Amputation of Finger by Horse Bite With Complete Avulsion of Both Flexor Tendons

ד"ר ליאור קורן

מומחה לכירורגיה של היד ואורתופדיה

קביעת תור אתר הרופא
Amputation of fingers with tendon avulsion occurs through a traction injury, and most occur through a ring avulsion mechanism. Usually the flexor digitorum profundus is torn out with the amputated finger. Replantation usually is recommended only when the amputation is distal to the flexor digitorum superficialis insertion. Animal bites are relatively common, with a decreasing order of frequency of dogs, cats, and humans. Horse bites are relatively infrequent but are associated with crush injuries and tissue loss when they occur.

This article describes a 23-year-old man with amputation of his middle finger at the level of the proximal phalanx after being bitten by a horse. The amputated stump was avulsed with the middle finger flexor digitorum profundus and flexor digitorum superficialis torn from the muscle-tendon junction from approximately the middle of the forearm. The patient had no other injuries, and he was able to move his other 4 fingers with only mild pain. As the amputated digit was not suitable for replantation, the wound was irrigated and debrided. The edges of the phalanx were trimmed, and the edges of the wound were sutured. Tetanus toxoid and rabies vaccine were administered, along with intravenous amoxicillin and clavulanic acid. The patient was discharged from the hospital 2 days later, with no sign of infection of the wound or compartment syndrome of the forearm. This case demonstrates the weakest point in the myotendinous junction and emphasizes the importance of a careful physical examination in patients with a traumatic amputation.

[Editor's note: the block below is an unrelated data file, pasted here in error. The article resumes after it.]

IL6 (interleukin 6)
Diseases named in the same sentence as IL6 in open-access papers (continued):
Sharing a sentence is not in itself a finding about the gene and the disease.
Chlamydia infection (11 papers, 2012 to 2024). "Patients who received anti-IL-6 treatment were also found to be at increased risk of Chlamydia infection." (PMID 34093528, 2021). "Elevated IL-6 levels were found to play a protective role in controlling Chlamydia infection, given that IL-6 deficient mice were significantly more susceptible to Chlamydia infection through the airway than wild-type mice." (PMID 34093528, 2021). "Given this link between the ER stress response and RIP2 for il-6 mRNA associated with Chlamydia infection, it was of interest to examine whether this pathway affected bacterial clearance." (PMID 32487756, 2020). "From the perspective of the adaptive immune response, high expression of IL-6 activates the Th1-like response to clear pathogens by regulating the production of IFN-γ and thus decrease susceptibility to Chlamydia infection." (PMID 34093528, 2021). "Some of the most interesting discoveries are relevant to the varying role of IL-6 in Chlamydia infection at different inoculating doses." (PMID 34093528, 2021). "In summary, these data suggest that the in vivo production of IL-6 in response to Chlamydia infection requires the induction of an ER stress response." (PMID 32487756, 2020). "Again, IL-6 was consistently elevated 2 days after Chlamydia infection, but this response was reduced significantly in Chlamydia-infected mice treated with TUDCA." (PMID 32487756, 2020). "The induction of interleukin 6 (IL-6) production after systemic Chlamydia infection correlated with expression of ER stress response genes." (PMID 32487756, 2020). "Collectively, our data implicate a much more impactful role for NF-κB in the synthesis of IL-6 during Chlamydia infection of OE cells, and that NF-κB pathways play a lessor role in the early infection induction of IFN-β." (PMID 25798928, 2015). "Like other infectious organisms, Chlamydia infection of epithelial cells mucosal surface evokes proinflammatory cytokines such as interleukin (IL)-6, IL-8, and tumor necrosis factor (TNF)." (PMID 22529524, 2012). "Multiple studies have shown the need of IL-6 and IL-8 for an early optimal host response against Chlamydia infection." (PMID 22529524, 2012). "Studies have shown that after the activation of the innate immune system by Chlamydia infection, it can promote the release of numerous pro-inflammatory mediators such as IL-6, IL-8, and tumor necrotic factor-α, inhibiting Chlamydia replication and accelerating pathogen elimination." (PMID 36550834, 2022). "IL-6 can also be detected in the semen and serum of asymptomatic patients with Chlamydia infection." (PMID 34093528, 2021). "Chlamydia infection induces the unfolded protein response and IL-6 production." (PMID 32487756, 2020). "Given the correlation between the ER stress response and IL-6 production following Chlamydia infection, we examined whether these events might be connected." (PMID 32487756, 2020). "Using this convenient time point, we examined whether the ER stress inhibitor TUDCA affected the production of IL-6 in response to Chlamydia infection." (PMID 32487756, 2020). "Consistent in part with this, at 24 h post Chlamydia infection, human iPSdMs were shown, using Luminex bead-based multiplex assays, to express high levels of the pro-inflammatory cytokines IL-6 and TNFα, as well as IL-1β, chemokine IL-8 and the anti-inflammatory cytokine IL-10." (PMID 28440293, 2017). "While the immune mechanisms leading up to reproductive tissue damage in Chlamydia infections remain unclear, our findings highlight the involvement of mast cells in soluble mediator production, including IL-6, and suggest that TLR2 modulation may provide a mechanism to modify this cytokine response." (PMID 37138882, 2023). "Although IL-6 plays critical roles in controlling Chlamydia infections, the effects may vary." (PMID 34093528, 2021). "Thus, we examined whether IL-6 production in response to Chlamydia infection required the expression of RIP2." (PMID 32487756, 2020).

התחברות הרשמה
משפחה ילדים עור ומין אורתופדיה אף אוזן גרון יילוד וגניקולוגיה עיניים קרדיולוגיה לכל ההתמחויות
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